[2] Previous readership milestones, in order of distance from central star: 20000, 50000, 100000 (first image), 120000, 150000 (second image), 200000, 250000 (third image).

[3] Featured in the Scientific Bytes and Pieces, August 2015 post.


September 21, 2017

An Infographical Survey of the Bitcoin Landscape


Josh Wardini sent me information on a new Bitcoin infographic that serves as a survey of events over the last 10 years in the world of Bitcoin development and legal regulation. Many interesting factoids in this graphic, some of which were unbeknownst to me. In the next few paragraphs, I will discuss my impressions that are brought to bear by each subset of factoids.




The relationship between blockchain and mining is an interesting one, and underscores the power of blockchain as both a data structure and a secure transaction system. Bitcoin is also its own economic system, complete with social interactions. In particular, the competitive and cooperative aspects of cryptocurrency can serve as a model for understanding the social structure of markets.







This is another interesting feature of bitcoin: the network has computational power to both unlock the value of existing blockchain as well as to create new currency. Bitcoin mining has always been a bit of a black box to me [1], but it seems as though it has potentially two roles in the bitcoin economy. In a Synthetic Daisies post from 2014, I mentioned that the supply of bitcoin is fixed (in the manner of a precious metals supply), but it turns out that it is not that simple. Of course, since then blockchain technology has become the latest hot emerging technology in a number of areas unrelated to Bitcoin and even the digital economy [2].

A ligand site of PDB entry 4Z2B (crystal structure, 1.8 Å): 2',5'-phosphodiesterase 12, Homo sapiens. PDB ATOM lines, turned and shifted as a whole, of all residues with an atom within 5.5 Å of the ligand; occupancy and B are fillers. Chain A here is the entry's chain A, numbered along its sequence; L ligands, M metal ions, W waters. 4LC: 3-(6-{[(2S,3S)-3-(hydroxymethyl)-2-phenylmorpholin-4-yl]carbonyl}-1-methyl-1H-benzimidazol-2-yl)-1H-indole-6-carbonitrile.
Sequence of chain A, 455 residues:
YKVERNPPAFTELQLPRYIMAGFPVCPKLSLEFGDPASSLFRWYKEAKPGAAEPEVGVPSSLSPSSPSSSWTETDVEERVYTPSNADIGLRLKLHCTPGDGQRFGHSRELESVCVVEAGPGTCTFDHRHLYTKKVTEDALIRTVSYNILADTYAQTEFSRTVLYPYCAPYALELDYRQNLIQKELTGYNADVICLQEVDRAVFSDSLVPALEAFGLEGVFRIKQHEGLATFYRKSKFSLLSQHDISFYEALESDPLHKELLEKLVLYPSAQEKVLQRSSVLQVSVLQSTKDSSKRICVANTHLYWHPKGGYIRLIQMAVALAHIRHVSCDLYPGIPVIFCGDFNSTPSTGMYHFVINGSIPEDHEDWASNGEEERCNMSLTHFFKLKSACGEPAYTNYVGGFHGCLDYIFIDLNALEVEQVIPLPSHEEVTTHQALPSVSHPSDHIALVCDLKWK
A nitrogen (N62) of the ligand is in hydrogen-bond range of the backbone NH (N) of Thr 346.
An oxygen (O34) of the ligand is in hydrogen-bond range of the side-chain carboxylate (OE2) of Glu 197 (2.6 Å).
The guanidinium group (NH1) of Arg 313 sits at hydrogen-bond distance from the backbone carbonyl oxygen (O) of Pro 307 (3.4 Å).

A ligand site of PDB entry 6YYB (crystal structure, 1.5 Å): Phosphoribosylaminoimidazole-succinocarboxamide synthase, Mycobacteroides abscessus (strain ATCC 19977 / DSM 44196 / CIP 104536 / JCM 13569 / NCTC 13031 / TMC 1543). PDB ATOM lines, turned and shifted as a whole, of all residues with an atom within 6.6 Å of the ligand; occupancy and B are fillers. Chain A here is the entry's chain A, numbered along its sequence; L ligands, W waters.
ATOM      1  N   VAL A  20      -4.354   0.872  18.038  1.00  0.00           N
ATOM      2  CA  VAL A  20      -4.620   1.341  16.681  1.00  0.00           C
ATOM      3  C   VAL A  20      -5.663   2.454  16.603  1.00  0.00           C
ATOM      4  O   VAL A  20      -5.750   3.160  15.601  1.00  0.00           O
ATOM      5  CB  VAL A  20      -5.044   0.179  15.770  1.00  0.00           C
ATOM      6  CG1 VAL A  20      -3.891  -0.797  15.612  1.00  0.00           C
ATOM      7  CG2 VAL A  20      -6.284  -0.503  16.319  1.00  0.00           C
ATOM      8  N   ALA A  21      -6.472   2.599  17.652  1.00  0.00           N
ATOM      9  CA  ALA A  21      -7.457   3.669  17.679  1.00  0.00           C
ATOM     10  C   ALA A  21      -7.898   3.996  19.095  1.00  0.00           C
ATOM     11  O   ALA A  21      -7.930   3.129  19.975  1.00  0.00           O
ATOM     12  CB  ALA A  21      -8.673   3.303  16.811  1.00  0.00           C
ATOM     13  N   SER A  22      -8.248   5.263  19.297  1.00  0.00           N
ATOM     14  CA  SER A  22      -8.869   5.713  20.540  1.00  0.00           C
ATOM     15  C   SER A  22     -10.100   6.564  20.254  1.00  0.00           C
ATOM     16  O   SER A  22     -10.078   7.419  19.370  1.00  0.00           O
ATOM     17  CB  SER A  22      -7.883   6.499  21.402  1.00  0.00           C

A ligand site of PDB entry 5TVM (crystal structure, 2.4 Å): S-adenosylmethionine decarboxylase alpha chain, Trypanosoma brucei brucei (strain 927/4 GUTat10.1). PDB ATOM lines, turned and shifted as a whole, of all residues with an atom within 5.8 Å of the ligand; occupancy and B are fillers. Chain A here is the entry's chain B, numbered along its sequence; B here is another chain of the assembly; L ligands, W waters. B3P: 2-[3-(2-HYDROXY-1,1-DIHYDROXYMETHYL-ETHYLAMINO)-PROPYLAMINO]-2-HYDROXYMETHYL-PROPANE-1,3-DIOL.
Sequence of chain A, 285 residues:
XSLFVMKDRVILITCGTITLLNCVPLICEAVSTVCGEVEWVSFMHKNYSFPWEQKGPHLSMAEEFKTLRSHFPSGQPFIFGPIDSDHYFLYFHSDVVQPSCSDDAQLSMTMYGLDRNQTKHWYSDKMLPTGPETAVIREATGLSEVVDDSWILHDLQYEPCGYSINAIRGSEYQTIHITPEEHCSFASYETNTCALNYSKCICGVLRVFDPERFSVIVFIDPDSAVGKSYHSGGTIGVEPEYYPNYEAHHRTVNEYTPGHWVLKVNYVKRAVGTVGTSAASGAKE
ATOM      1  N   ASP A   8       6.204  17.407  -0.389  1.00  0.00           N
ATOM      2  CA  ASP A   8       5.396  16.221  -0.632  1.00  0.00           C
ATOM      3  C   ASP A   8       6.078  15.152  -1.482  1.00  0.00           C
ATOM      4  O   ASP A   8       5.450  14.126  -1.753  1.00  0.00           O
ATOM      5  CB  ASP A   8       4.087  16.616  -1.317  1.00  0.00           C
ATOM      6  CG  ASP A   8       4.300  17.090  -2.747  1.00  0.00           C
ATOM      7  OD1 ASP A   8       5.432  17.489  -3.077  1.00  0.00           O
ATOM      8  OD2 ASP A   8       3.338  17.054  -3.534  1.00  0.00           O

It turns out the computational systems (unlike people) is not all that hard to understand. However, digital currency, which is based on human systems, is much harder to understand (or at least fully appreciate). In 2013, I did a brief Synthetic Daisies mention of a flash crash on one of the main Bitcoin exchanges. There is a lot of opportunity to use blockchain and even perhaps cryptocurrency in the world of research. If ways are found to make these technologies more easily scalable, then they might be applied to many research problems involving human social systems [3].


NOTES:
[1] So I sought out a few introductory materials on Bitcoin mining to clarify what I did not know: 

a) startbitcoin (2016). Beginner's Guide to Mining Bitcoins. 99 Bitcoins blog, July 1.

* mining consists of discovery blocks in the blockchain data structure, the discovery of which is rewarded through a "bounty" of x bitcoins. From there, inequality emerges (or not).

b) Mining page. Bitcoin Wiki.

* the total number of blocks is agreed to by the community, as is the total amount of computational power of the network. This makes the monetary supply nominally fixed, but is not required by the technology.

c) Hashcash Algorithm page. Bitcoin Wiki.

Despite the clear metaphoric overtones, Bitcoin mining is essentially like breaking encryption in that it requires a massive amount of computing power thrown at a computationally hard problem, but is also has elements of an artificial life model (e.g. competition for blockchain elements).

Water-cooled rigs probably maximize your investment margin....

[2] Of course, there has been innovation in the use of blockchain for Bitcoin and more general cryptocurrency transactions. For more, please see:

Portegys, T.E. (2017). Coinspermia: a cryptocurrency unchained. Working Paper, ResearchGate, doi:10.13140/RG.2.2.33317.91360.

Brock, A. (2016). Beyond Blockchain: simple scalable cryptocurrencies. Metacurrency project blog, March 31.

[3] A few potential examples:

a) Data Management. 1  2




September 11, 2017